Five state regulators in the United States have jointly moved towards clamping down on a metaverse project that has allegedly been defrauding investors through non-fungible tokens (NFTs). The project failed to reveal its previous ties to Russia, lied about the source and use of its funds, and misguided investors to accept profits from their ownership of a metaverse casino, authorities said.
In their joint announcement, the regulators warned investors against putting their money in the project they know little about, especially if these projects cling to flashy buzzwords like metaverse and NFTs.
The enforcement actions were filed by the Kentucky Department of Financial Institutions, New Jersey Bureau of Securities, Alabama Securities Commission, Texas State Securities Board, and Wisconsin Department of Financial Institutions.
Known as Flamingo Casino Club, the company allegedly began its operations in Russia in March, a fact authorities said the company was careful not to reveal at a time when the Vladimir Putin-led nation has come under global scrutiny for the war in Ukraine.
Further, it chose a name that resembled—and even claimed to be linked to—the Flamingo Las Vegas, a physical casino in Nevada.
“Although Flamingo Casino Club is touting its partnership with Flamingo Las Vegas, it actually has no relationship or affiliation with Flamingo Las Vegas,” regulators say.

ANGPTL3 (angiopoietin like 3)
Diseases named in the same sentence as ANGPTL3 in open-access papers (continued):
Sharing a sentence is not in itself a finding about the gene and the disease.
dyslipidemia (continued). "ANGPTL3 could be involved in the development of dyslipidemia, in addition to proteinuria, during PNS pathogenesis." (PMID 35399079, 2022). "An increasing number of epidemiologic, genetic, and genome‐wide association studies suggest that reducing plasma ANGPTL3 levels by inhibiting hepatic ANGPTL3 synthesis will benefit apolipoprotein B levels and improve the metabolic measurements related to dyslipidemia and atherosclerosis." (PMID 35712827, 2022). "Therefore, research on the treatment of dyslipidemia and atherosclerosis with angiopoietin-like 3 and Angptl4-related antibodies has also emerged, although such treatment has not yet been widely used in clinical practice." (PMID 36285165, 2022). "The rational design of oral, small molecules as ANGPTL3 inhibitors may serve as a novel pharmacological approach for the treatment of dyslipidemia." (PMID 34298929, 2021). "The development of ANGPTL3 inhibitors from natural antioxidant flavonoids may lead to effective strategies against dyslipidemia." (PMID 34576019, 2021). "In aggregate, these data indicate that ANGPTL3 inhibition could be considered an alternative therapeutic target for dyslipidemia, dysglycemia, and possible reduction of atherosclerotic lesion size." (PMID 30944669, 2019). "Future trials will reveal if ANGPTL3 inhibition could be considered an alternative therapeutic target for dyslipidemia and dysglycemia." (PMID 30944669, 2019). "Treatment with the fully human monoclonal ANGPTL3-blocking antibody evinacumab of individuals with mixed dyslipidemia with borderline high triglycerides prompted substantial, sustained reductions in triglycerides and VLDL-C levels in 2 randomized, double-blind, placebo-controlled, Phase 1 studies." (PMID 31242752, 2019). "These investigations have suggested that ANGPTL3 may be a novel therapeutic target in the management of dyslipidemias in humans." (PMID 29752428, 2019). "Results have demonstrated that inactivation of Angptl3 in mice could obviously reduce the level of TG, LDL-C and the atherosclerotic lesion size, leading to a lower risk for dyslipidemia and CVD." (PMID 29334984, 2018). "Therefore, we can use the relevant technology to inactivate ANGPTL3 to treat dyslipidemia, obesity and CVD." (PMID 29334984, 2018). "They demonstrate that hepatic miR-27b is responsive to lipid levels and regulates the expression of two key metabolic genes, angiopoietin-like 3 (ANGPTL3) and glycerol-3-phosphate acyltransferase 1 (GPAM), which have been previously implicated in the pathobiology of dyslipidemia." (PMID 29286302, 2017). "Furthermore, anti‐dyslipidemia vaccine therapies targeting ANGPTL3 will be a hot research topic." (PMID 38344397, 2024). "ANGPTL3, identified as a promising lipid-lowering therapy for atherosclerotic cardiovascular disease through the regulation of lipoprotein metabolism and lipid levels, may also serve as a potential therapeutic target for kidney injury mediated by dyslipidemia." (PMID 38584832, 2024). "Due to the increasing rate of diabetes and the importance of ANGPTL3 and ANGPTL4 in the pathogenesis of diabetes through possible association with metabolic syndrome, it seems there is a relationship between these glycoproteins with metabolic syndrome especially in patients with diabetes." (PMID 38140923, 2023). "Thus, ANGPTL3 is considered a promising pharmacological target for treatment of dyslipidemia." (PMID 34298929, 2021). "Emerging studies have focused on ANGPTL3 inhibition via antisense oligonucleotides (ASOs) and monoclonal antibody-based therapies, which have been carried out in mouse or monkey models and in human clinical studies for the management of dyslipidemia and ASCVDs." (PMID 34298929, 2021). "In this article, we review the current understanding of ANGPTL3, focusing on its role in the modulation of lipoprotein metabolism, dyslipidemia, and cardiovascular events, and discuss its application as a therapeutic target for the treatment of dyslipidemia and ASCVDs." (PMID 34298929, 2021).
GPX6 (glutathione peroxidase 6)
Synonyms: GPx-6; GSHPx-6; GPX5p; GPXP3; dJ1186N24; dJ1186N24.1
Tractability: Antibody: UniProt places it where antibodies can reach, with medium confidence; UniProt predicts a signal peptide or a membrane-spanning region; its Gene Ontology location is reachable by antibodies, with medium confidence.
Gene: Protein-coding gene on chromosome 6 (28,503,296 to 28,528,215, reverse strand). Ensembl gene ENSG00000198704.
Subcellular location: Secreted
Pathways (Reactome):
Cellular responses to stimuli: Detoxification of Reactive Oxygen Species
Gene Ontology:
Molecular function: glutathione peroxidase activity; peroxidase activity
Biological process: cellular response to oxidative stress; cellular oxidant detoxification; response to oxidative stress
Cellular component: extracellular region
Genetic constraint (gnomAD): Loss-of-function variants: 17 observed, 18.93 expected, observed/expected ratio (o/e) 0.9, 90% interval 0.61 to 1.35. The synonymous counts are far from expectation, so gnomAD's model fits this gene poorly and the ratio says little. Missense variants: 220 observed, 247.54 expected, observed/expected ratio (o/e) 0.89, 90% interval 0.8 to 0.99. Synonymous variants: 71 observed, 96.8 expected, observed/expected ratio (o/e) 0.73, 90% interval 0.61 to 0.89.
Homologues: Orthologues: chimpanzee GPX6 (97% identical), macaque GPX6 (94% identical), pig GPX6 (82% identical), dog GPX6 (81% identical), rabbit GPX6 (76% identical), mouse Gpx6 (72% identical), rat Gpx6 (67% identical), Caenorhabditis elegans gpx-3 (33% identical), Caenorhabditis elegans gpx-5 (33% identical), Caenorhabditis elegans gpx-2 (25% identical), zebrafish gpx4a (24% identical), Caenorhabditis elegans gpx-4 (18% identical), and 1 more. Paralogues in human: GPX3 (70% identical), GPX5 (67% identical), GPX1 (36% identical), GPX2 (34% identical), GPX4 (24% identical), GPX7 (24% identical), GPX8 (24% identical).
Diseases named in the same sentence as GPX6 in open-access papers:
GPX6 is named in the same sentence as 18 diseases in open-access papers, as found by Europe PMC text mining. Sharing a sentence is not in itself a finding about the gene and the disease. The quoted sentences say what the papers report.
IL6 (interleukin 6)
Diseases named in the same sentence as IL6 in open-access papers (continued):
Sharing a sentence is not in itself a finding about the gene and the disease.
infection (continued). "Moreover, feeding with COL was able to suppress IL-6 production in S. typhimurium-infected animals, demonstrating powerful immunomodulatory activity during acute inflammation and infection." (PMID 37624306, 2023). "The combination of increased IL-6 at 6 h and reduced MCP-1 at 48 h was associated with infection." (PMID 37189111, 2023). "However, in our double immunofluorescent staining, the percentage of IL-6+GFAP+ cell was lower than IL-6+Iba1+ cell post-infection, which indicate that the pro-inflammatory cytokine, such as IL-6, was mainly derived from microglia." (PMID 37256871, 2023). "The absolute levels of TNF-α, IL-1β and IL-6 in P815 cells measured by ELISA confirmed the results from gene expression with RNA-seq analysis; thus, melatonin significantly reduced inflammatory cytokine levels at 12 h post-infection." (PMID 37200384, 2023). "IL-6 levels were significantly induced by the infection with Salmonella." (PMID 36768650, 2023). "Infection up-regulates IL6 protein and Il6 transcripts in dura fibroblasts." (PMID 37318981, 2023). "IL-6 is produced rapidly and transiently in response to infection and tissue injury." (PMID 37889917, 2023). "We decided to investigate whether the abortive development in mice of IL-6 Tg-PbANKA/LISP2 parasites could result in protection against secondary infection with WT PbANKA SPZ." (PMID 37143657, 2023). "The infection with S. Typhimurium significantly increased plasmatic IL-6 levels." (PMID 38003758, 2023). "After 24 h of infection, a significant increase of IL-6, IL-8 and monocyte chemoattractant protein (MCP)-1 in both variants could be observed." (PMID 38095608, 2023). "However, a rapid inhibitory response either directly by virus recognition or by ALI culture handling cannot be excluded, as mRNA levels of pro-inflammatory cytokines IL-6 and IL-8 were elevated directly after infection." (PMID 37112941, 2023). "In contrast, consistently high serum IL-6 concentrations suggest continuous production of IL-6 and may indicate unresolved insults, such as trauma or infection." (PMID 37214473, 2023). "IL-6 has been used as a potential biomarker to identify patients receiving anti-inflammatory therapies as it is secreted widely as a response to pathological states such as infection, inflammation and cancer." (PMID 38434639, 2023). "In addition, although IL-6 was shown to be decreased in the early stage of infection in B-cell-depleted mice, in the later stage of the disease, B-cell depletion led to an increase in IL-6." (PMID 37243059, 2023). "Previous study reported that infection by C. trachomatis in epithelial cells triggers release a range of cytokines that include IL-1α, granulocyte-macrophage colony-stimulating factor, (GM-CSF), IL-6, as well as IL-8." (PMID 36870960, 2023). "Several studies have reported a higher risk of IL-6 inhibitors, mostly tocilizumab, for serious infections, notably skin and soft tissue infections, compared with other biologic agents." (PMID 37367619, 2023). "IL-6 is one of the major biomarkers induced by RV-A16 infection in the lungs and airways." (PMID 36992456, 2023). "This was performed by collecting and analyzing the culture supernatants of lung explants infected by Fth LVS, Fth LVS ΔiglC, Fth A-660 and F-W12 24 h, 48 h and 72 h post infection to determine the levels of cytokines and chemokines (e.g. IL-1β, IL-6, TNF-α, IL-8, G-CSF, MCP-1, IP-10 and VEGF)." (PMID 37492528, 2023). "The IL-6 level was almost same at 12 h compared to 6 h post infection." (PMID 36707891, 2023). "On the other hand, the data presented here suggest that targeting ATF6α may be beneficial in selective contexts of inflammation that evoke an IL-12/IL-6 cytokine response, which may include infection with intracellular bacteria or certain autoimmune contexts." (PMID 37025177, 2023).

The company states to be building a casino in the metaverse and is selling securitized NFTs tied to this casino. It argues that these NFTs are like shares in the project and that the owners will be entitled to passive income from all the profits it generates. NFT owners can also participate in lotteries and draws where they stand to win Teslas, iPhone 13s, and cash prizes of up to $1 million.
“Flamingo Casino Club is also concealing material information, including its address and location, the qualifications of its principals, the identities of its sales agents, and its use of principal paid by investors,” the watchdogs added.
Flamingo Casino has claimed that some of the funds it raises have gone to assist victims of the Russia-Ukraine war, which the regulators have disputed, as CNBC reports.
In an interview with the outlet, Joe Rotunda, the director of enforcement at the Texas State Securities Board, disputed the Ukraine links, saying, “And they didn’t just talk about how they were going to donate to Ukrainian civilians to one person or two people, they publicly proclaimed it. I haven’t seen any money going to benefit Ukrainians.”
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